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San Francisco quietly takes down ‘Appeal to Heaven’ flag from outside City Hall following Alito controversy



San Francisco recently removed the “Appeal to Heaven” flag from outside City Hall due to its association with anti-democratic groups, following reports of Supreme Court Justice Samuel Alito flying the Pine Tree flag at his New Jersey vacation home last year. The flag was originally flown from George Washington’s ships during the Revolutionary War, symbolizing the quest for American independence. However, it has since been adopted by conservative movements and was seen at the U.S. Capitol riots on Jan. 6, 2021, prompting the city to remove it after 60 years in the Civic Center Plaza.

The city parks officials stated that the “Appeal to Heaven” flag no longer represents San Francisco’s values, as it has been appropriated by a different group with conflicting ideologies. Critics have defended Justice Alito, claiming that the flag is a historic American symbol and attempting to link him to the Jan. 6 insurrection is unfounded. The flag draws its meaning from John Locke and represents the concept of appealing to a higher authority when earthly powers fail to uphold rights and justice.

Former Vice President Mike Pence supported Alito, emphasizing the importance of the flag as part of American heritage. He clarified that the “Appeal to Heaven” flag was commissioned by George Washington in 1775 for use on cruiser ships, becoming the maritime flag of Massachusetts. Despite attempts to discredit Alito over the flag controversy, he remains steadfast in his belief in faith and freedom, as represented by the historic flag.

The controversy surrounding Alito’s flag display comes on the heels of another incident where an upside-down American flag was flown at his Virginia home, leading to accusations of supporting the “Stop the Steal” campaign. Media outlets and Democratic Party leaders have seized upon both flag controversies to paint Alito as aligned with insurrectionists and anti-democratic movements, further polarizing the political landscape.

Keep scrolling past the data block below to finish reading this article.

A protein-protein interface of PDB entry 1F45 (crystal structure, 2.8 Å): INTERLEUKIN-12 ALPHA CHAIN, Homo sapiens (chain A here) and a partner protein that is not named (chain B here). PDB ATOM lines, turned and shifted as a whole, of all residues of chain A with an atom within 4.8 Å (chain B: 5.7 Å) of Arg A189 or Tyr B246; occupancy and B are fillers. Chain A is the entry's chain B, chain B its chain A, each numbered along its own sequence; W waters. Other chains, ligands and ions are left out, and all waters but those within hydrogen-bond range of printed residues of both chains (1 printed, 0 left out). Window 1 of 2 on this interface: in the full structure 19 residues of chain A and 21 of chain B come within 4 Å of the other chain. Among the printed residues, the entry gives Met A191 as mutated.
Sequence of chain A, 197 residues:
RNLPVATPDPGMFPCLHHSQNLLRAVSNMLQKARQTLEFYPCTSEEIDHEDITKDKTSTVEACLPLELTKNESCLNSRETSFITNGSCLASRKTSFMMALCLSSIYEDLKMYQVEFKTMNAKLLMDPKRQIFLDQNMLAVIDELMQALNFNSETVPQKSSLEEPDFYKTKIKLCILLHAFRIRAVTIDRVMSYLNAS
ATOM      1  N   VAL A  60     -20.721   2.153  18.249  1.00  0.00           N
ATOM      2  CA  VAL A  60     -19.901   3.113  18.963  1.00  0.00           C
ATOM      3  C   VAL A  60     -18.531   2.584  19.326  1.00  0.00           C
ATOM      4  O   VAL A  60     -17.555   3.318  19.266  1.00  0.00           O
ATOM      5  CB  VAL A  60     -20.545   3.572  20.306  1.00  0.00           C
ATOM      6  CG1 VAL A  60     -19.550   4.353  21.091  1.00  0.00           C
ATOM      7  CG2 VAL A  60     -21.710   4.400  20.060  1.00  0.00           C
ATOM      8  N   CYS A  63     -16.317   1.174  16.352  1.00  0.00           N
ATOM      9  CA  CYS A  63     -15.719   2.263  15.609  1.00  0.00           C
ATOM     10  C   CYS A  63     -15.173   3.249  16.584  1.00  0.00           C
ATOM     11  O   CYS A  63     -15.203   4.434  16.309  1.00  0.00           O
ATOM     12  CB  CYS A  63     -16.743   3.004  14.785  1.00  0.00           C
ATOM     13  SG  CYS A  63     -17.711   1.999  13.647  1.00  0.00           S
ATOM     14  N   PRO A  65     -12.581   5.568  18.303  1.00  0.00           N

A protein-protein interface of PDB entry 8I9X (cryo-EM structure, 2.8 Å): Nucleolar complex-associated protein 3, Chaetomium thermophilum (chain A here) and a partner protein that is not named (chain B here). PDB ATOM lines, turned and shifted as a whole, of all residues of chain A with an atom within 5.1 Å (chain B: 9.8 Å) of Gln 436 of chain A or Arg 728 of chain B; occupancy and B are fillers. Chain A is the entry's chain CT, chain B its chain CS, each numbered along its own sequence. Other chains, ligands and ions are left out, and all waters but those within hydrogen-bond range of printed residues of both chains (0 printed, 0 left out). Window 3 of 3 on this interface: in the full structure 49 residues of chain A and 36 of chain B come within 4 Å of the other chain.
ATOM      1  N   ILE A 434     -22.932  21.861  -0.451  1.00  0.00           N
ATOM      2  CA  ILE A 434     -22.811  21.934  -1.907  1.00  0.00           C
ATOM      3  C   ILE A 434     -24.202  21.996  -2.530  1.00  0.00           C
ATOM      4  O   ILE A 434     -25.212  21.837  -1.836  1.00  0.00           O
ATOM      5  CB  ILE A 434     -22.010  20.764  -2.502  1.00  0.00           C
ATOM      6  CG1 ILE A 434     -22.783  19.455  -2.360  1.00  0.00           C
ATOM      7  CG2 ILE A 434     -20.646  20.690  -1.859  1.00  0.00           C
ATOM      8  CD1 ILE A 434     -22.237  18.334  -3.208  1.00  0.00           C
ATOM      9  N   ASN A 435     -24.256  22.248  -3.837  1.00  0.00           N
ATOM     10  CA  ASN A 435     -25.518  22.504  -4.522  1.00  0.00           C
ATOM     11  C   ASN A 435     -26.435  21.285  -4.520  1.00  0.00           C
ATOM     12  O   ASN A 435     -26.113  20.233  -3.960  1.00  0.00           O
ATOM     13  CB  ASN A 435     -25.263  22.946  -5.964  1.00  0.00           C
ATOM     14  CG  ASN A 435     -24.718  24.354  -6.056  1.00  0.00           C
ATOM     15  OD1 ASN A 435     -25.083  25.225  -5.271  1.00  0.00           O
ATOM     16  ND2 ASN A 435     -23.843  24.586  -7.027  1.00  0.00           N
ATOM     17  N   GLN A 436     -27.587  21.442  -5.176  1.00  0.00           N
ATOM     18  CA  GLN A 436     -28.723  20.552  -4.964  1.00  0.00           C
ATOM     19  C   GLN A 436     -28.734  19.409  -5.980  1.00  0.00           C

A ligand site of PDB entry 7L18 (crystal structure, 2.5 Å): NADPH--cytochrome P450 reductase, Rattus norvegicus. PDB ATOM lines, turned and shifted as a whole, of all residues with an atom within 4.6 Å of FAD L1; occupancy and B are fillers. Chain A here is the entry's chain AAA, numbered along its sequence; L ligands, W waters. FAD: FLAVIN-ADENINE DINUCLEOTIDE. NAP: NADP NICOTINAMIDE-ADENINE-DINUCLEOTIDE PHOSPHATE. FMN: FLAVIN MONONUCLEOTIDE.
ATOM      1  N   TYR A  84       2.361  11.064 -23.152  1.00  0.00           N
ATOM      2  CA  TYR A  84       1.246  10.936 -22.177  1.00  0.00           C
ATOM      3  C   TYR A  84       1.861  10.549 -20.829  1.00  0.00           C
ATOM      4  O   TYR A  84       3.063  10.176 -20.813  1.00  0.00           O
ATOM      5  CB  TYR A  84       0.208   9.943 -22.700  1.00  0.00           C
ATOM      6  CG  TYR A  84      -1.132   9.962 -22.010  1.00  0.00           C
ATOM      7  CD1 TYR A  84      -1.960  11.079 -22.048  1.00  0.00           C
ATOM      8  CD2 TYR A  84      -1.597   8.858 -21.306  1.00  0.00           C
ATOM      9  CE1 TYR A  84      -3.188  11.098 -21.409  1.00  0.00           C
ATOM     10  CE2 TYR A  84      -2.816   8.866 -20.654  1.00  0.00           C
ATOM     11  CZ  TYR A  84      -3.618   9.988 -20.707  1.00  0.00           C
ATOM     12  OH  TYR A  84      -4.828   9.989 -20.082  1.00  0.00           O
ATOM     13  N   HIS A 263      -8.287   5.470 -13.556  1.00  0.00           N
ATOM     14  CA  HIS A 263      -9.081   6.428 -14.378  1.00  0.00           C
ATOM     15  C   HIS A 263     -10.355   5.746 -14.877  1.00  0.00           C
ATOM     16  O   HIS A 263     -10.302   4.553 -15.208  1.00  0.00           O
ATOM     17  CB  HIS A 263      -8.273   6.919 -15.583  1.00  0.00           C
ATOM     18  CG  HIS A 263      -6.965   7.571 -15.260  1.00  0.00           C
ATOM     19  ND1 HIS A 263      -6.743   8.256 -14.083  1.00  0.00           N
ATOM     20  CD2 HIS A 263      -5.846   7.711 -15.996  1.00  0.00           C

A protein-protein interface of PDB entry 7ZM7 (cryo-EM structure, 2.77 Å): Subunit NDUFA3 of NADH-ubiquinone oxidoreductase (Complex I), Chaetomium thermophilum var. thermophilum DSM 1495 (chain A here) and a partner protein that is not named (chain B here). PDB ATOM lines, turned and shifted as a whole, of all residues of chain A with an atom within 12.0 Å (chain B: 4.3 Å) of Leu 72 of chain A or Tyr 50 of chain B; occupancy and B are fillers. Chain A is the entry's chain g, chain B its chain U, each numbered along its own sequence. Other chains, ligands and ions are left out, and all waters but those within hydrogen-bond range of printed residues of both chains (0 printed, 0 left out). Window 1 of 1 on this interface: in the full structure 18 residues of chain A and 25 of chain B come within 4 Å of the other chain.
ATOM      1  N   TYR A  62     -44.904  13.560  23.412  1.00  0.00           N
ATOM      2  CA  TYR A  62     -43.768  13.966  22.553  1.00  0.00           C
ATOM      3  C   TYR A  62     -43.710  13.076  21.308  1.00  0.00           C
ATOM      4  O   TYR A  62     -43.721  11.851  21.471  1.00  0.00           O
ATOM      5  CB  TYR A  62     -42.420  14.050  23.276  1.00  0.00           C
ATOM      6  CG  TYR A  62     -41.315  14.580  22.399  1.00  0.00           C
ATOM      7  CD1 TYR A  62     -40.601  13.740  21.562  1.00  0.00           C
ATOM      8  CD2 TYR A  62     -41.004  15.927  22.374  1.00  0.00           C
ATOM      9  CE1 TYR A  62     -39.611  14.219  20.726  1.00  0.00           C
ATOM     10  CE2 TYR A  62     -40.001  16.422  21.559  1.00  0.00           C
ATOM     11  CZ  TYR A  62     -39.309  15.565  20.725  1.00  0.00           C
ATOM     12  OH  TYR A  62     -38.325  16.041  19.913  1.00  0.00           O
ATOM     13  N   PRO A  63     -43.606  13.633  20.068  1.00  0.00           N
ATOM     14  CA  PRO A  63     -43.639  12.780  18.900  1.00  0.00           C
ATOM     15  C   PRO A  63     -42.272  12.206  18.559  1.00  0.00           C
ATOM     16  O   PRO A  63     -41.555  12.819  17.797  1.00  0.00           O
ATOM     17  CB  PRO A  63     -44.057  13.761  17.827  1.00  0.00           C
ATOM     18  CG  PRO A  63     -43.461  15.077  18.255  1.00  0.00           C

Prominent Democratic Party members, like Sen. Sheldon Whitehouse, have weighed in on the controversy, labeling Alito’s “Appeal to Heaven” flag as a “MAGA battle flag.” The ongoing debate over the symbolism and implications of historical flags highlights the deep political divisions within the country and the weaponization of symbols to discredit individuals based on perceived affiliations.

Despite the backlash and attempts to vilify Justice Alito, supporters argue that the “Appeal to Heaven” flag is a symbol of American values and principles, rooted in the country’s founding ideals of freedom and justice. The controversy surrounding Alito’s flag display underscores the broader societal tensions and ideological divisions that have become increasingly inflamed in the aftermath of the Jan. 6 Capitol riots. As the debate continues, it remains to be seen how the interpretation of historical symbols and flags will shape public discourse and political narratives in the future.

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